Sign in  |  Register

The New Criterion

Quite simply, the best cultural review in the world
- John O’Sullivan


April 1992

Egon Petri: the musician as virtuoso

by Samuel Lipman

A. s is the case with so many of yesterday’s great performing musicians, the survival of the playing of the once vastly admired Dutch pianist Egon Petri (1881-1962) has been assured by the reissue of some of his many recordings and by their easy availability, in the past on LP and now on CD. In the 1970s, there was an EMI release in Japan[1] of several of Petri’s many 78-RPM pre-World War II commercial recordings, most of them originally issued on the English Columbia label and then released in due course on American Columbia.[2] In the early 1950s, Petri recorded the Beethoven “Hammerklavier” Sonata for American Columbia; later in the 1950s, he also made several LP ...

This article is available to subscribers and for individual purchase

Subscribe to TNC (Print and Online editions)

Subscribe to TNC (Online only)

Purchase article credit and clip this article

If you already have an account login first

Samuel Lipman was publisher of The New Criterion.


more from this author

This article originally appeared in The New Criterion, Volume 10 April 1992, on page 45

Copyright © 2015 The New Criterion |

E-mail to friend

The New Criterion

By the author

Lincoln Center's chamber music problems

by Samuel Lipman

On the Chamber Music Society of Lincoln Center at 25.

New worlds & old

by Samuel Lipman

On three CDs of contemporary music from New World Records & a reissue of performances by tenor Jan Kiepura.

You might also enjoy

New York chronicle

by Jay Nordlinger

On the American Symphony Orchestra's "Music U," the Australian Chamber Orchestra in Zankel Hall, the New York Philharmonic's Senza sangue, and more.

New York chronicle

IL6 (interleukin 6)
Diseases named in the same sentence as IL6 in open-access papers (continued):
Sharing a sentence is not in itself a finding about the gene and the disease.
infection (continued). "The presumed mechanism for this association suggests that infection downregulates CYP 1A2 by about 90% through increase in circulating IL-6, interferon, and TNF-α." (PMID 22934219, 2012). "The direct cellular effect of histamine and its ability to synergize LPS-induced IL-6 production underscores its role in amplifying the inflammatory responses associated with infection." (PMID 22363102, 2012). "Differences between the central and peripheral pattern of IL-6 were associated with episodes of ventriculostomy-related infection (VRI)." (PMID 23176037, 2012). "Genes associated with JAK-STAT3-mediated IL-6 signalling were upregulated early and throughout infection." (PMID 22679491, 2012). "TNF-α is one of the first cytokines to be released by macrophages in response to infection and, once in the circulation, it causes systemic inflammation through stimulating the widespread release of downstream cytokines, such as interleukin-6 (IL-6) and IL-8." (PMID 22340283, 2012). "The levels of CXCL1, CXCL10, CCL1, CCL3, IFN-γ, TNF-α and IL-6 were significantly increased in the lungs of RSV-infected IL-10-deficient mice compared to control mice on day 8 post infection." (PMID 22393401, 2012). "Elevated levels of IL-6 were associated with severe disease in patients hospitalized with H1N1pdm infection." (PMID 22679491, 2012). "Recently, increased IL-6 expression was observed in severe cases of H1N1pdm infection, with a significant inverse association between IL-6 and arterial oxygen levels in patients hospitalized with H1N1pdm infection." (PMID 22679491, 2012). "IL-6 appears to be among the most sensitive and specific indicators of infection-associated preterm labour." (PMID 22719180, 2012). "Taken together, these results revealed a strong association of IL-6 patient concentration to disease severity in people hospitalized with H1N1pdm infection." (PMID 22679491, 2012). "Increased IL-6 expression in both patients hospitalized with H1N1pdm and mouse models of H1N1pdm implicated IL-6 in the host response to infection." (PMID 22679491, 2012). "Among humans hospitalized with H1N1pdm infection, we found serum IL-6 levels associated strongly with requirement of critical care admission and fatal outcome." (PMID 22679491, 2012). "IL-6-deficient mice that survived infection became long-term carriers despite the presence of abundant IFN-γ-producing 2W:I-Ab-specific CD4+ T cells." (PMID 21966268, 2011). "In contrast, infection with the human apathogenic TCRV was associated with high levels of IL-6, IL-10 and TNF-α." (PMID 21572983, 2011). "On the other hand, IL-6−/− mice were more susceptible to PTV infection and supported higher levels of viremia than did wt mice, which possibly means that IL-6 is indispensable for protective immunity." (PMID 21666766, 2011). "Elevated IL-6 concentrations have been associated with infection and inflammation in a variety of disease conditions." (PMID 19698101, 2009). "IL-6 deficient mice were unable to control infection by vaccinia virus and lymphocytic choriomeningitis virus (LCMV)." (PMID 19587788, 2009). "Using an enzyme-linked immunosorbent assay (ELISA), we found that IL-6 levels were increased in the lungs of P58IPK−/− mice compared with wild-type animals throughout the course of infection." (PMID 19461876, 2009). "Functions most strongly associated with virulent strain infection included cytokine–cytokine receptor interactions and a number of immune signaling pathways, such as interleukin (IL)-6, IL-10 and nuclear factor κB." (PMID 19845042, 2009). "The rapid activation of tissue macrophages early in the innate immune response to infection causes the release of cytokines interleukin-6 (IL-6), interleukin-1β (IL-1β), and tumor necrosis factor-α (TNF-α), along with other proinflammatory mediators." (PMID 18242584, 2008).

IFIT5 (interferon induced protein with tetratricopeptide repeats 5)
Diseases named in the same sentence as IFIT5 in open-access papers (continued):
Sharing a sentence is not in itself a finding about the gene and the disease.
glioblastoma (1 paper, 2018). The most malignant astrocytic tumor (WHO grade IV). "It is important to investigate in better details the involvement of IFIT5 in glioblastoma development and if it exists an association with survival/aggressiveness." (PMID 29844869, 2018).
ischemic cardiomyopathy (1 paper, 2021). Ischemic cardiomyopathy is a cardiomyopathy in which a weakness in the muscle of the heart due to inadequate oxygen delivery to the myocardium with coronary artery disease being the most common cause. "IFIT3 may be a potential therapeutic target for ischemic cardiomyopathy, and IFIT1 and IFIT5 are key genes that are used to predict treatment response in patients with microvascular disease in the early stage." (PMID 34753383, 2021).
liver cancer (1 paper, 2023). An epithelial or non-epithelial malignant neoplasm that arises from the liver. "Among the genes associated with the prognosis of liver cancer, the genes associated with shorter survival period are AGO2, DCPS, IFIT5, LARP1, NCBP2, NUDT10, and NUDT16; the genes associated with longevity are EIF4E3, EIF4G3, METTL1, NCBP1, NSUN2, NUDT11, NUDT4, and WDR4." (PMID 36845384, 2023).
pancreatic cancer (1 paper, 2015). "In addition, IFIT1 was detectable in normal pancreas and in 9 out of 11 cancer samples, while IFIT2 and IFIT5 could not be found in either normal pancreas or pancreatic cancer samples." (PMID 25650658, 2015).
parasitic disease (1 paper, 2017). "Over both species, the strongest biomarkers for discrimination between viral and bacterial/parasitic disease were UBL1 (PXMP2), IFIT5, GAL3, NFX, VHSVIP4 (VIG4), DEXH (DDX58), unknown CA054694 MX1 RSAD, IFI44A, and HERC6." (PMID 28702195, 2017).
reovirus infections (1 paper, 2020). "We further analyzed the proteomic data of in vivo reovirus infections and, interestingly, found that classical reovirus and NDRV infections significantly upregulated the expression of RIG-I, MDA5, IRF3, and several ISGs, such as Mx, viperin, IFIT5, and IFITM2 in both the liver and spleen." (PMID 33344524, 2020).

by Jay Nordlinger

On the Adès Totentanz, the St. Louis Symphony at Carnegie Hall, John Adams's Scheherazade.2 & more.

New York chronicle

by Jay Nordlinger

On James MacMillan's Piano Concerto No. 3; Jamie Barton and Bradley Moore at Zenkel Hall; Behzod Abduraimov at Weill Recital Hall & more.

Most popular

view more >

Subscribe to our newsletter!

* indicates required


September 29 2015

Friends and Young Friends Event: Book Launch Party with Peter Pettus

October 02 2015

Friends and Young Friends Event: "The Corruption of our Political Institutions," a symposium


The Walter Duranty Prize for Journalistic Mendacity
On May 5, 2014, The New Criterion and PJ Media presented the second Walter Duranty Prize for Journalistic Mendacity. The award is given to highlight egregious examples of dishonest reporting. Also awarded this year was the Rather, a new award for lifetime achievement in mendacious journalism.
The Duranty Prize is named after Walter Duranty, the New York Times Moscow corresponded in the 1920s and 1930s who whitewashed Joseph Stalin’s forced starvation of the Ukrainians (the Holodomor) and many other aspects of Soviet oppression. Duranty was awarded the Pulitzer Prize in 1932 for his efforts. It has never been revoked.
Audio copyright Ed Driscoll,

Introduction to The Kennedy Phenomenon
Roger Kimball introduces The Kennedy Phenomenon, a conference presented by The New Criterion on Tuesday, November 19.

The Kennedy Phenomenon: "Watching the Kennedy Train-Wreck"
Roger Kimball reads Peter Collier’s paper on oft-overlooked unsavory details of the Kennedys' lives. Much of the paper is drawn from Collier’s book, coauthored with David Horowitz, The Kennedys: An American Drama.